I won my own little war with Anne of Austria; I didn’t let the bleak, cold convent with its sour-faced occupants, make me become bleak, cold, and sour. One must strive to stay joyful. The joy of a spirit, I think, is the measure of its power. I turn another page of notes.


And I will stay joyful, despite the occasional looks I get from men -- and especially, most especially -- from women, who do not understand me, who think me a w***e and nothing more. They sit tightly encased in their rules. They forge their own chains, and bind themselves up forever, and never complain. But I…


Another page is turned. Soon my guests will be arriving, the salon will begin. We will talk about philosophy, about antiquity, about the events of the day. We will laugh and our laughter will be music filling the rooms, pouring out into the halls. The light of the candles will hardly match the brilliance of spirit of my most honored guests. Molière will be here soon, with his wit sharp as the silver knives we’ll use at supper, and he will be surrounded by philosophers and others spouting clever jokes. It is better here, than it was, even, when I paid a visit to my dear friend Queen Christine of Sweden.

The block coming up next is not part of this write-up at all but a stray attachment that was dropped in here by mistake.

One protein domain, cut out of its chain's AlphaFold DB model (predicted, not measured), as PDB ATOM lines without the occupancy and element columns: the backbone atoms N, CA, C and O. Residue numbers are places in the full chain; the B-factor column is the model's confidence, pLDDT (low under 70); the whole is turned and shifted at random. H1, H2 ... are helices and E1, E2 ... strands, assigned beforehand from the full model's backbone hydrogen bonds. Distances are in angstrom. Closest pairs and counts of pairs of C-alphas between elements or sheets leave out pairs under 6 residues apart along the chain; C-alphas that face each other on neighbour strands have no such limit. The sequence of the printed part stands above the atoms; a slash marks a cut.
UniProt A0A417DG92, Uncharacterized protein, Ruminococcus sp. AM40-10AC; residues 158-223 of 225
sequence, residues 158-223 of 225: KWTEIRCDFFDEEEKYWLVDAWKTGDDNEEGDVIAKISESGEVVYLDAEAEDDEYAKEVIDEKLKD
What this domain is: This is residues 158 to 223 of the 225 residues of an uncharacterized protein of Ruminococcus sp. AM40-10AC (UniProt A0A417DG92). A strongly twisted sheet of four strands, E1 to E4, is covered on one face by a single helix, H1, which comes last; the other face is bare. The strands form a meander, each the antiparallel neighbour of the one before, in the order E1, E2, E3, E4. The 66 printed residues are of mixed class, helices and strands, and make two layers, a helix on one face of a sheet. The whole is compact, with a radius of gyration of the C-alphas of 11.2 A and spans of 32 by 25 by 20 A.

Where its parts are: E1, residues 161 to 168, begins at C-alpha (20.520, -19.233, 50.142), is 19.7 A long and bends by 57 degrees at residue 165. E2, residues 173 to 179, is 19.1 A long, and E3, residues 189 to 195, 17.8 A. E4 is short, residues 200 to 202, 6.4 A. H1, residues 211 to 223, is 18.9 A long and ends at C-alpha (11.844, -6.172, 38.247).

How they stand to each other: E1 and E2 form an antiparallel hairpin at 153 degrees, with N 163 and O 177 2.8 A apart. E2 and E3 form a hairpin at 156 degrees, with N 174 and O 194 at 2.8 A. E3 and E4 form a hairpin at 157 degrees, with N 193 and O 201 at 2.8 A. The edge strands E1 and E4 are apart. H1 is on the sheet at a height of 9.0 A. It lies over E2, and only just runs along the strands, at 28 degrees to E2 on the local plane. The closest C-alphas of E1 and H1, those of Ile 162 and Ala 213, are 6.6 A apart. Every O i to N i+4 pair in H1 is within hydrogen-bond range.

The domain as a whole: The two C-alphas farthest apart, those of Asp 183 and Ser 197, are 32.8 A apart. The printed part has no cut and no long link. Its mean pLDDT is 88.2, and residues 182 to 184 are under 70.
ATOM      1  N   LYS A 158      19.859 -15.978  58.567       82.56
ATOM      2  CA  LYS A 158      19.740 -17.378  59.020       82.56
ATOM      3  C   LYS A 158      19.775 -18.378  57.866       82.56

People have begun to arrive. I will go down and greet them. I put my lute aside; I will keep it ready if they ask me to perform. But I doubt there will be pause in the conversation.


The other night, I had what you might call a vision. I was an old woman, and a young man with a mind burning bright, and a very ready wise word upon his lips, so enchanted me that I gladly gave what some would call a small fortune for him to buy books.


Later, when everyone has left, I’ll bring my latest student, Paul, to my bed, and we shall see what lesson we’ll have tonight. I love to think of the discussions coming soon, I love to think of what will happen later, in this room. I’ve never kept my beliefs quiet or concealed. It’s this which allows me to stroll the streets of Paris with as much confidence, and maybe even as much power, as many a man who’s come here to while away an idle hour.

© 2010 Alysa Salzberg


Author's Note

Alysa Salzberg